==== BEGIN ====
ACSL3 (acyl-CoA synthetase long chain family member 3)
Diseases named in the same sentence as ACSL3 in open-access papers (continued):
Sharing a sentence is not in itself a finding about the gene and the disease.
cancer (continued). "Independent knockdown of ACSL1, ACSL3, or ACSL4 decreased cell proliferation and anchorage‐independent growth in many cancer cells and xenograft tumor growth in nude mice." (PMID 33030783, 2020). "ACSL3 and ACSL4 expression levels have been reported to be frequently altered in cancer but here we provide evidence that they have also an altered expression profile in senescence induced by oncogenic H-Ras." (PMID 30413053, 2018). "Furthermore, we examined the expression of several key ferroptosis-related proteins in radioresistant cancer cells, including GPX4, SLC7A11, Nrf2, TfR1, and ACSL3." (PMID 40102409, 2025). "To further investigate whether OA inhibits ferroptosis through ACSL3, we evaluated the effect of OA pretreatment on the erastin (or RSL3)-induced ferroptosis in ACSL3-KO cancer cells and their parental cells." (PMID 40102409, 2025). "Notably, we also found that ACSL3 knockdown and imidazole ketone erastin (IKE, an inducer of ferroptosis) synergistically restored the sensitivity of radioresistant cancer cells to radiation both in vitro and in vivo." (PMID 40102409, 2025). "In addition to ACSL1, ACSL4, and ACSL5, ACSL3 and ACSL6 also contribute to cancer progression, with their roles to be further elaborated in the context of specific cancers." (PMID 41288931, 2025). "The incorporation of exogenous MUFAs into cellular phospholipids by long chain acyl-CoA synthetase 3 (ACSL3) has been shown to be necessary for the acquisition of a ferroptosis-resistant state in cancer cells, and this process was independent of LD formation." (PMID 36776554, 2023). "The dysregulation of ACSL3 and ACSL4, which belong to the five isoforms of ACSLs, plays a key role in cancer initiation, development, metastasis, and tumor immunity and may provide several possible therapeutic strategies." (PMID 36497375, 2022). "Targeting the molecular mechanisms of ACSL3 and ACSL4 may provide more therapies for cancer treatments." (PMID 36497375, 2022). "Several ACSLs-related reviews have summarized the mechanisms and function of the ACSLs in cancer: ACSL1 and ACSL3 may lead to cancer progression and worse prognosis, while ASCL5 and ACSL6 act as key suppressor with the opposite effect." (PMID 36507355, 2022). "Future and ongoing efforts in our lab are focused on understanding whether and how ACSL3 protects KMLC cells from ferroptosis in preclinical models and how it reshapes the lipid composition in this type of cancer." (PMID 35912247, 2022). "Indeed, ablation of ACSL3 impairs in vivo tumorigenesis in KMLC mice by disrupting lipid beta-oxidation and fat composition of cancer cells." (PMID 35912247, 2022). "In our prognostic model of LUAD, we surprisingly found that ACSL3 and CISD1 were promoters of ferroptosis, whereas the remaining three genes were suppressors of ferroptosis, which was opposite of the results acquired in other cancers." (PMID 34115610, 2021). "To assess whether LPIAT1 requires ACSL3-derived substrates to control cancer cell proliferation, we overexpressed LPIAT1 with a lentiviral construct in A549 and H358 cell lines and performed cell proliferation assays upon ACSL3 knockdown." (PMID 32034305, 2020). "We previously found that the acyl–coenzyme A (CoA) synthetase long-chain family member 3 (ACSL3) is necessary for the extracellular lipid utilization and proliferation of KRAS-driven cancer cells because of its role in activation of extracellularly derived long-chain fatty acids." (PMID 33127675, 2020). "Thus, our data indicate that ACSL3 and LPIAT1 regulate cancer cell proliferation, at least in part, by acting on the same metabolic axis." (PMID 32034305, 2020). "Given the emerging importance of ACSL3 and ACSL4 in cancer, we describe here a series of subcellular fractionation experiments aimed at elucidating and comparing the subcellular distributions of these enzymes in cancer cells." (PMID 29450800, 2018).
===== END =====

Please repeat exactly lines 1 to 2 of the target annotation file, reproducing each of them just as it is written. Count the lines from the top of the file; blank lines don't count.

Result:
ACSL3 (acyl-CoA synthetase long chain family member 3)
Diseases named in the same sentence as ACSL3 in open-access papers (continued):